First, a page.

Frequently Asked Questions
Are nuclear medicine procedures safe?
Yes, nuclear medicine procedures are safe. You will receive a very small amount of tracer, just enough to get a proper image of the area being studied.
How should I prepare for the test?
When you call the Appointment Center to schedule a test, you will be given any prep information necessary. Typically, no special preparation is necessary, but some tests might need minor prep. Before beginning the test, it is important to let the technologist know if you recently had a nuclear medicine test, if you are pregnant or nursing, if you had recent surgery, or if you have any allergies.
Too much movement could distort the images and not give an accurate picture of the organ or structure. Make sure you dress comfortably and warmly. Sometimes the exam rooms can feel cool. Also, if lying on your back for long periods of time is not comfortable, take a pain reliever before the test. All of these tips will help keep you as comfortable as possible throughout your exam.
Should I stop taking any medication prior to the test?
Usually, medication will not affect the outcome of a nuclear medicine test. But, you may want to check with your doctor before your test.
Why do nuclear medicine tests take so long?
The length of time for each exam varies greatly. The time needed for the tracer to reach the part of the body being studied could take a couple hours, or a couple days. Also, the images needed could take minutes or hours. When you call for an appointment, the scheduler should be able to give you a time estimate for the exam.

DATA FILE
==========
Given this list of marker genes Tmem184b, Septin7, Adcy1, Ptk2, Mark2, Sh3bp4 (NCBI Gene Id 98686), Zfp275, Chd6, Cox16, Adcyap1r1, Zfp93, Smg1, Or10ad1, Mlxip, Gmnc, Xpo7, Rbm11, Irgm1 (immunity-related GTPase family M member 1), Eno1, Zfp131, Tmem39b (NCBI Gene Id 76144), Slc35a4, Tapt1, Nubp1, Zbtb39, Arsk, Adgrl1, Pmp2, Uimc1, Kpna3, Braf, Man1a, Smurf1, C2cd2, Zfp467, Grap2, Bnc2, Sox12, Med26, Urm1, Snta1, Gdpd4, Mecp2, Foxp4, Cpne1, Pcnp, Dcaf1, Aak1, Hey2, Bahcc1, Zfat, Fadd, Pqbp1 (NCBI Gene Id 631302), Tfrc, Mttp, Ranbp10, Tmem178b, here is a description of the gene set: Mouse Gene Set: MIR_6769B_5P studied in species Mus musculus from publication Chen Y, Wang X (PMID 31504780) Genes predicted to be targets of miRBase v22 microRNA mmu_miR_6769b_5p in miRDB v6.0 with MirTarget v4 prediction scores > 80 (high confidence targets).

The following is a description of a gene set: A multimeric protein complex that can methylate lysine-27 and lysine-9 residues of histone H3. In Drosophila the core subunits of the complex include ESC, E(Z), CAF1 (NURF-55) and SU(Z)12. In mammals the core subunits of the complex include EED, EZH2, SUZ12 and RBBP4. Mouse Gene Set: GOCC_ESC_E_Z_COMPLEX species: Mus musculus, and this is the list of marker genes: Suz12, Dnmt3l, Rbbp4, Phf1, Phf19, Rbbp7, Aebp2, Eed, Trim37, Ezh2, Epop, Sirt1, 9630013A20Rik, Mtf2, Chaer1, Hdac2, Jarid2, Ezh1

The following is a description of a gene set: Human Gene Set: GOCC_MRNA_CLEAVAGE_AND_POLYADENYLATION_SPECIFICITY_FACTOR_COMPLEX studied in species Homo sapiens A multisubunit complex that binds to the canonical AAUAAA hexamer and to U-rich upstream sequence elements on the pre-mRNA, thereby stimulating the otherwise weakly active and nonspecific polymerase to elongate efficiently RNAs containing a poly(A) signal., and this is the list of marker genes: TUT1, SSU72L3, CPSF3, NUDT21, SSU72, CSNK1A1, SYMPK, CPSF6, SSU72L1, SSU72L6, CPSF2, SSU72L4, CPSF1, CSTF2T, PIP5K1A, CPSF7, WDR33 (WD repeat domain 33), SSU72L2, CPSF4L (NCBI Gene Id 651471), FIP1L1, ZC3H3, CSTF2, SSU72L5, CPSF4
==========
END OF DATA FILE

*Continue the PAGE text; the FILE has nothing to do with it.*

Does the tracer cause any side effects?
Side effects are rare, but if you feel anything out of the ordinary, please let your technologist know immediately.
Can I resume my normal activities after the test?
The vast majority of people having a nuclear medicine exam resume normal activities following the test. If your doctor stopped or reduced any medication prior to having the test, you should find out when/if you should continue on your regular dose.
Should I avoid physical contact with others?
No, most tracers remain in your body for a short time and then are removed through natural methods. Drinking more could help speed the process. However, if you're having radioiodine treatment (for the thyroid) your doctor may have guidelines to follow.
Can children have nuclear medicine tests?
Yes, the amount of tracer used is specifically adjusted for the child's size. Sedation is sometimes needed, depending on the child and the test being given.
What pre-cautions should i take if I am breastfeeding?
Nuclear medicine tests or therapies use radioactive materials, which may pass through you to your breast milk. To prevent this from being ingested by your infant, it is recommended that breastfeeding be stopped for a period of time after your nuclear medicine appointment. For most nuclear medicine studies the interruption period will be brief.
If I am being referred for my thyroid, is there a special diet i should seek?
A low-iodine diet could be recommended if you have been referred for your thyroid. Following this diet will help your thyroid more efficiently absorb the radioactive iodine, which, in turn, may make the radioactive iodine treatment more effective.